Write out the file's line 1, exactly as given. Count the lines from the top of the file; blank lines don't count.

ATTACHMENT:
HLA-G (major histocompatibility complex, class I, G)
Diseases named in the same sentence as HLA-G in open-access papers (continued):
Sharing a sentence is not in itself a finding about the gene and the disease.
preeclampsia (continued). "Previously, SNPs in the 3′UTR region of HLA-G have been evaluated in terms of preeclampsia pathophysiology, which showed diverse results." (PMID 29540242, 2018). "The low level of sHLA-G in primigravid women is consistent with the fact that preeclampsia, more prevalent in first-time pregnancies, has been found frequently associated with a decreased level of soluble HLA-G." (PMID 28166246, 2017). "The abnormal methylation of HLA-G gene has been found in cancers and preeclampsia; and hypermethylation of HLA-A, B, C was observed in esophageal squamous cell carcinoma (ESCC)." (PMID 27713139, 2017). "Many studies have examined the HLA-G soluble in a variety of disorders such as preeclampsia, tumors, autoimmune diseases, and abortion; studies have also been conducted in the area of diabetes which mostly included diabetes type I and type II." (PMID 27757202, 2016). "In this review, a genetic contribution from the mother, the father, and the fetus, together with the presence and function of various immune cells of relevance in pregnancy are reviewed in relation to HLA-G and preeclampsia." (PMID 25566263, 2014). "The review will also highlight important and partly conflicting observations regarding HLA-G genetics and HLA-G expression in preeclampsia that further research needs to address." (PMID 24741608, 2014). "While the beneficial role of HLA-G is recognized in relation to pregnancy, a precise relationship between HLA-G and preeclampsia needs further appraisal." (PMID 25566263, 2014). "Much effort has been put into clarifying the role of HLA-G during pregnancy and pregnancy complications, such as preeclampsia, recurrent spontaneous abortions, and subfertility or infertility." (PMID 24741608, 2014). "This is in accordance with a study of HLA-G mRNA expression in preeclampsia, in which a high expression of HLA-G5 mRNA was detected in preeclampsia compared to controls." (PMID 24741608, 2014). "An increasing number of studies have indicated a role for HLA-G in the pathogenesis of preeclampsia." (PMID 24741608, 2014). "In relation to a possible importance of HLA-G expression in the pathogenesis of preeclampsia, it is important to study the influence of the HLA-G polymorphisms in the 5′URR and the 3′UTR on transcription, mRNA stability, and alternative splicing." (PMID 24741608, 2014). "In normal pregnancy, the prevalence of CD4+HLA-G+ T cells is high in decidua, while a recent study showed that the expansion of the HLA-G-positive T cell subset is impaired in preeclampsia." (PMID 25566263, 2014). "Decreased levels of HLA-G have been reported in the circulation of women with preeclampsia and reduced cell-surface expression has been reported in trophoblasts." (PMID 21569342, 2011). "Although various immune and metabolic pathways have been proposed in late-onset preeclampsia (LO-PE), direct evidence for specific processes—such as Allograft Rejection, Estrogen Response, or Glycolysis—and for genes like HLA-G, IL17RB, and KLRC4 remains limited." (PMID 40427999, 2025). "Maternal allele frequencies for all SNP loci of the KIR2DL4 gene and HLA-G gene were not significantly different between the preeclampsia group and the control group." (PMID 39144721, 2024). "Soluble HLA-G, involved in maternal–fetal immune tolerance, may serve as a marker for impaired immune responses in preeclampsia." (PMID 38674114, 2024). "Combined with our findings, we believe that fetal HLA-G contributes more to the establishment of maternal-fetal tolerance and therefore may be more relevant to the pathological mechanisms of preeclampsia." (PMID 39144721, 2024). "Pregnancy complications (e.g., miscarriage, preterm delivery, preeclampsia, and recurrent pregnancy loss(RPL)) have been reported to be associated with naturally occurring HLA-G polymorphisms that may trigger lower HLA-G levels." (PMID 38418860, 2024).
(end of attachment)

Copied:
HLA-G (major histocompatibility complex, class I, G)